Giant river otters: One of the Amazon forest's top predators

04 November 2016 (5415 visits)

Across the world, there are thirteen known species of otter. As its name suggests, the giant river otter (Pteronura brasiliensis) is the world’s largest otter, more than twice the size of the world’s smallest otter, which lives in Asia. Giant otters live across South America’s Amazon basin, including Tambopata National Reserve, in southeastern Peru.

 

As one the Amazon forest’s top predators, along with the jaguarpumacaiman and anaconda, the giant river otter is the largest member of the weasel family (Mustelidae). It can grow up to 1.80 meters (six feet) in length and weigh more than 30 kilograms (70 pounds). As one of the Amazon’s few exclusively diurnal species, the otter’s excellent eyesight serves as its principal hunting tool, together with its long and extremely sensitive whiskers.

 

The giant river otter is highly adapted to its watery environment. Its fur is so dense that water never penetrates as far as the skin, and its ears and nostrils close when the animal submerges. Its considerable size and remarkable agility mean that it has few natural predators. In Spanish, the giant river otter is known as the “river wolf” (“lobo del río”), and using its powerful tail it hunts the Amazon rivers and lakes that form its preferred habitats, eating up to four kilograms (8.8 pounds) of fish every day, and supplementing its diet with other river-dwelling creatures, such as crustaceans and even snakes.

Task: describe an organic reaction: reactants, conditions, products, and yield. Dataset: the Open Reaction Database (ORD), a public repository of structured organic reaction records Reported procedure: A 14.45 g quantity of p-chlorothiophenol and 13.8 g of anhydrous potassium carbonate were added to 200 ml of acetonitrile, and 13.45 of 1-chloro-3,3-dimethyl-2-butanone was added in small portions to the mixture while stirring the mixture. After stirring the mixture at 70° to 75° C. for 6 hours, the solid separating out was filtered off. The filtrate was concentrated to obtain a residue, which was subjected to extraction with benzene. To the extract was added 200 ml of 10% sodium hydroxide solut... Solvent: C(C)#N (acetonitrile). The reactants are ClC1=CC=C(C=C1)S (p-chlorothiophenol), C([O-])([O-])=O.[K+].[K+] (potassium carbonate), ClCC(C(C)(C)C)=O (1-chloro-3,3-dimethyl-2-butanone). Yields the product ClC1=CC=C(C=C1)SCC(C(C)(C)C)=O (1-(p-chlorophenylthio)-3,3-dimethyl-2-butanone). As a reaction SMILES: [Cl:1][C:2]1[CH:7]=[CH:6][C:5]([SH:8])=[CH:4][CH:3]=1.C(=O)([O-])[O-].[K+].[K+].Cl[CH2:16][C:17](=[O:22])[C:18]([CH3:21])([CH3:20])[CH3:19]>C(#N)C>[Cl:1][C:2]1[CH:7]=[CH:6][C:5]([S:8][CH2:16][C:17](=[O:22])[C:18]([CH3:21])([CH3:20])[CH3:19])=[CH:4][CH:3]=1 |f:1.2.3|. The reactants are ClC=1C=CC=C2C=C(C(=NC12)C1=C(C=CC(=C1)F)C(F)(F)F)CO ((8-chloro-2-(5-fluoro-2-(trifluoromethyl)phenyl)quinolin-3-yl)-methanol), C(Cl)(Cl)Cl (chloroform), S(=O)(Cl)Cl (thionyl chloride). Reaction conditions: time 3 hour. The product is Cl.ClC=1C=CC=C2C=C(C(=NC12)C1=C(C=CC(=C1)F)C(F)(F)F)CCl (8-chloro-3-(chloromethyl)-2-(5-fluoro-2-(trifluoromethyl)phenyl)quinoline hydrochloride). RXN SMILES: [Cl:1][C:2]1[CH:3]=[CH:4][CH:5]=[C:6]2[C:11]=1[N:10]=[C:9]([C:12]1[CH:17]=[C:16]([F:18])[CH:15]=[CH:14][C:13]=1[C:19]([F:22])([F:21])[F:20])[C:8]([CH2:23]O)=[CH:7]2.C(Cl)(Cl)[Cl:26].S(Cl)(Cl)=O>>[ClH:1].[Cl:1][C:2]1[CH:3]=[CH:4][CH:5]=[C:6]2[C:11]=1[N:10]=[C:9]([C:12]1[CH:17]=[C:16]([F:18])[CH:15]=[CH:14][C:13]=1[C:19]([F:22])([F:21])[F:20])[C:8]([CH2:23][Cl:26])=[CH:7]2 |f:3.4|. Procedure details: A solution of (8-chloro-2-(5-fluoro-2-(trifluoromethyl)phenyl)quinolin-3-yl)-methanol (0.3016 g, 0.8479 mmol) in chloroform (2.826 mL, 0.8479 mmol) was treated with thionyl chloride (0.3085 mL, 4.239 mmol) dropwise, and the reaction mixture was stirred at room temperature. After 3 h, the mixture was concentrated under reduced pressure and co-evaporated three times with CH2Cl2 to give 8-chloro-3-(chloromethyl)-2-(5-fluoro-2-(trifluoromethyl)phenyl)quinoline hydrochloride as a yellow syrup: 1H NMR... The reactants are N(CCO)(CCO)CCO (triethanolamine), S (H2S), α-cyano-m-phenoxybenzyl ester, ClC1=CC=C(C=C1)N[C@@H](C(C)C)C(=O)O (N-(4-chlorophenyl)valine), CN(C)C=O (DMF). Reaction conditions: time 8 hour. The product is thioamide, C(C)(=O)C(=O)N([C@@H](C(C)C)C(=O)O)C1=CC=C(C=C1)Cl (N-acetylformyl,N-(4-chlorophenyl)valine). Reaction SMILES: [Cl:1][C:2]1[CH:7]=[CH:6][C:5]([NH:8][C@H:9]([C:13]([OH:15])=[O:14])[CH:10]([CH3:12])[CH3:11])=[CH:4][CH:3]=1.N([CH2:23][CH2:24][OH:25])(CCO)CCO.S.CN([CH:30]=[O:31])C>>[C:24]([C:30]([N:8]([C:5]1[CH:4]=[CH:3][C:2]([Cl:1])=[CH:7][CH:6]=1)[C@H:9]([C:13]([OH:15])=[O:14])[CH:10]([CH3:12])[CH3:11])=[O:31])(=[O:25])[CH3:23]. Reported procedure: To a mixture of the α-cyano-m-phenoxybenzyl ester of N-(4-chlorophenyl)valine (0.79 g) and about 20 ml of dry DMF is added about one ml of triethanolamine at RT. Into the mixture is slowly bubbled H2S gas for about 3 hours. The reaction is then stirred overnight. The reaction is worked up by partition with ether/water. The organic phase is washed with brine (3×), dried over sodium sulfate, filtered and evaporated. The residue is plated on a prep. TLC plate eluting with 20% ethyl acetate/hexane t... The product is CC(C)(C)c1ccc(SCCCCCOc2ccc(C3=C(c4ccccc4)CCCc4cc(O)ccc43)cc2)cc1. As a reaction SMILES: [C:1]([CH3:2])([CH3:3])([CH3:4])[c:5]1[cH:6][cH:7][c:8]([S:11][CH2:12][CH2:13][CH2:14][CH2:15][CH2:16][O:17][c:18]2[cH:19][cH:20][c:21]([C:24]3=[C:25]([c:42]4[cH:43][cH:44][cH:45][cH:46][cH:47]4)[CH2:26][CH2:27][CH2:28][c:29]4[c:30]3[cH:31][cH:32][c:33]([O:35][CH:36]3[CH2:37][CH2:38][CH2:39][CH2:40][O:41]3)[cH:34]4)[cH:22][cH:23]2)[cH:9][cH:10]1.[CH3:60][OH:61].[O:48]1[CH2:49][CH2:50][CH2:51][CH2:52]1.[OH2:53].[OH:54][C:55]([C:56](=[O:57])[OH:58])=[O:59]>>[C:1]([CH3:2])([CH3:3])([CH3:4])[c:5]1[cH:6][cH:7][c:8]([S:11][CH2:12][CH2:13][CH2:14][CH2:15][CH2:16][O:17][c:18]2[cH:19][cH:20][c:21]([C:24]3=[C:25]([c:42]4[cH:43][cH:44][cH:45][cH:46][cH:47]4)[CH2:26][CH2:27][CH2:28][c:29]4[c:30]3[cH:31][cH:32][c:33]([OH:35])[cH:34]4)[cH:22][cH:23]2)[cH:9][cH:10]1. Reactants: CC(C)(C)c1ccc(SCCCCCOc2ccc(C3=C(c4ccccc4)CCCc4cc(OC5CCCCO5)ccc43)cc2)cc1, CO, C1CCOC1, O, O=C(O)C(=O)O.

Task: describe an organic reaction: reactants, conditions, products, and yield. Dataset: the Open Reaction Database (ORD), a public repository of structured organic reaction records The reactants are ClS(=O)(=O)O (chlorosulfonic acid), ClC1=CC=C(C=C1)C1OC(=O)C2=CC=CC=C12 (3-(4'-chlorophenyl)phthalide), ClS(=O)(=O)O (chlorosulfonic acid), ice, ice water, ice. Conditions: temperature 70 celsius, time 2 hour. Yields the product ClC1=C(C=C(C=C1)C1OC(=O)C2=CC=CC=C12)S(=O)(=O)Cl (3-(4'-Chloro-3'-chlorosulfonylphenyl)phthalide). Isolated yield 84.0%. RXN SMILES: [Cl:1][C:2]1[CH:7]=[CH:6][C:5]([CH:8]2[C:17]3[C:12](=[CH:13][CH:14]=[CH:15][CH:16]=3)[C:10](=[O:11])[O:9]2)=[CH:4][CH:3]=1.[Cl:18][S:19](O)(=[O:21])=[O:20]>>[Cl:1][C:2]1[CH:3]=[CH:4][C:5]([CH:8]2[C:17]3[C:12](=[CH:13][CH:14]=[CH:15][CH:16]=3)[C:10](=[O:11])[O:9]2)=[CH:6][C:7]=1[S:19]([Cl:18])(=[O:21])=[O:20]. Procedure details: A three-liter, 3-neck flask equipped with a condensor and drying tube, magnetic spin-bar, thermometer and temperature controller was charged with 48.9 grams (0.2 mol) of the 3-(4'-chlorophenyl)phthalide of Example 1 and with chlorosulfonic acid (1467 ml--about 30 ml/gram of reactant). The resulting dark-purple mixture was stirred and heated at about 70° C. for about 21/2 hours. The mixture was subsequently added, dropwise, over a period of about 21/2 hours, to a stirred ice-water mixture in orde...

Giant river otters are highly social animals. They live in family groups of up to nine or ten individuals, composed of a monogamous breeding pair and their offspring from several breeding seasons. The females of this highly aquatic species leave the water to give birth and nurse their litters of between one and six young, withdrawing to their underground dens. Giant river otters give birth during the dry season (usually in August and September), and the cubs tend to emerge from their dens for the first time in November.

 

The social interaction of these extended family groups involves grooming, collaborative hunting expeditions, rest and constant communication. Their broad range of up to nine vocalizations is believed to include predator warnings and contact calls. Otters will engage in “periscoping” behavior: lifting their heads and necks out of the water to reveal the unique white throat markings through which individuals can be identified. Young otters will remain with their family groups for around three years, before venturing out to establish their own territory and search for a mate.

 

For many years, otters were hunted for their pelts. Today, giant river otters are threatened by habitat loss, contamination and degradation, overfishing of their prey and conflicts with fishermen, and infrastructure such as roads and hydroelectric dams. The species is now classified as "endangered" on the International Union for Conservation of Nature (IUCN) Red List.

 

Populations of giant otters are now highly fragmented and widely dispersed, and Tambopata National Reserve is one of the few protected areas of South America’s forests where they are guaranteed safe refuge, making it home to one of Peru’s last viable otter populations. In Tambopata, the giant river otter’s preferred habitat is the series of oxbow lakes that exist within the boundaries of the National Reserve, including Lake Sachavacayoc, which it shares with the black caiman. The clear waters of oxbow lakes offer ideal hunting conditions in which the otter can employ its excellent eyesight.

Picture credits: ©André Baertschi


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